Umami Lecture at the Culinary Institute of America
"Umami, discovered in Japan," the fifth basic taste following "sweet," "sour," "salty," and "bitter," has been drawing a lot of attention as UMAMI around the world. Chefs and cooks in the western world also take a strong interest in umami. Seizing this opportunity, the Umami Information Center (NPO) held a lecture on umami at the Culinary Institute of America in the US, a professional culinary school with over 60 years of history that leads the world in education of culinary culture and cooking techniques. The lecture was given to 160 students and faculties at the Hyde Park (NY) campus, covering correct knowledge about umami, food ingredients rich in umami and recipes that bring out the best of umami, with the help of the Japanese Culinary Academy (NPO).
In the beginning, Dr. Kumiko Ninomiya, Director of the Umami Information Center, gave a lecture about the basics of umami, including the history of umami discovery, umami substances, food ingredients rich in umami, and umami's functions, with some scientific insights and tasting of tomato and vegetable soups as introduced in the "Tasting Umami" section in the Center's home page.
Next, Messrs. Motokazu Nakamura and Hideki Shimoguchi talked about "dashi and umami of Japanese cuisine." Prior to the lecture, a video was shown to explain about the manufacturing process and features of a dashi using "kombu (kelp)" and "katsuobushi (dried bonito flakes)," and help the audience understand those two ingredients essential for Japanese dashi.
In the cooking demonstration, they gave an explanation and presentation on how to get ichiban-dashi from kombu and katsuobushi. All the participants tasted the kombu-dashi, katsuo-dashi, and ichiban-dashi, and actually recognized the synergistic effects of umami of those dashi.
Then, the participants tasted two versions of Chawan-mushi (Savory steamed egg custard) and Ohitashi (parboiled spinach marinated with soy sauce dressing) with or without dashi, and also tried flunder as sashimi and as kobujime (marinated in kombu). Thus, they could personally experience the importance and functions of umami in dishes.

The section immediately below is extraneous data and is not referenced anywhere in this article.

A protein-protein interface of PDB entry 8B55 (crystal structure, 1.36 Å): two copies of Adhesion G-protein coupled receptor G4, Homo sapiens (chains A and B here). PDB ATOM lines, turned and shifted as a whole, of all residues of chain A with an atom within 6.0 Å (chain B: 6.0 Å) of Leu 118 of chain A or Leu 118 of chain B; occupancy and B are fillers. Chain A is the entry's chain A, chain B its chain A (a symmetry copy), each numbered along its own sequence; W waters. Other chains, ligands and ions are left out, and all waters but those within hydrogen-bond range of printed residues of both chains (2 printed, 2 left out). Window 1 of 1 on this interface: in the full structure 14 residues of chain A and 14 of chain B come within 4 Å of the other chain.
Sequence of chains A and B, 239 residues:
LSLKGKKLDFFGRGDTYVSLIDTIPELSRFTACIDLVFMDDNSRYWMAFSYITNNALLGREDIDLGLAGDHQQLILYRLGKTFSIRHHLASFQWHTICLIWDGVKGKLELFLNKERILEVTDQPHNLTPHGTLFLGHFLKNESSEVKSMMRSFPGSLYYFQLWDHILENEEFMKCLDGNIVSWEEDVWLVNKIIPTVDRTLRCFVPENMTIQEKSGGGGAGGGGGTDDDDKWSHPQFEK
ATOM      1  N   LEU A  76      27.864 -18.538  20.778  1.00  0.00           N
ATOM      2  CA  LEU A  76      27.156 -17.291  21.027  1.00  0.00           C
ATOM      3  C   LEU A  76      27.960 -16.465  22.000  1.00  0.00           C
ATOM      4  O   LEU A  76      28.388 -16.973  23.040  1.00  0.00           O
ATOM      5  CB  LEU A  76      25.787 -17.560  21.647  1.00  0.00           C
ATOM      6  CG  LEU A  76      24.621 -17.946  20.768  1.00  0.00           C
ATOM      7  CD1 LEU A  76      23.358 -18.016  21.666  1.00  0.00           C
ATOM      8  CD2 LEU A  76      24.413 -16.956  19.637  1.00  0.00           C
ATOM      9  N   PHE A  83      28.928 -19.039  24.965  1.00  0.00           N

When two chefs prepared "Chawan-mushi with crab meat" and "sliced raw abalone and lobster," with explanation of the characteristics of Japanese cuisine, the students praised them for the beautiful finish of the dishes.
In the last part of the lecture, Mr. Herve Courtot cooked the dishes that bring out the umami of ingredients. First, he prepared Beef tenderloin dry miso with kombu chips, yuzu truffle. With his own personal anecdotes, he emphasized the importance of umami in dishes and stated that Japanese ingredients rich in umami can also be applied to western dishes. He continued his demonstration with roasted langoustine, buck weed and tomato compote with Roquefort foam on the side. He confessed he had used umami ingredients in western dishes, but without realizing umami. The audience rediscovered that umami is universal.
In the Q & A session after the lecture, the participants raised a lot of questions and expressed their strong interest in umami. Many participants considered umami as a uniquely Japanese taste before this lecture, but now they learned that umami is universal and they can bring out the good taste of food ingredients by understanding ingredients rich in umami and umami's functions.
The Umami Information Center will continue to give lectures as shown here to those who are learning cuisine at schools for cooks in and outside Japan to help them understand umami correctly. We appreciate your continuing support for our activities.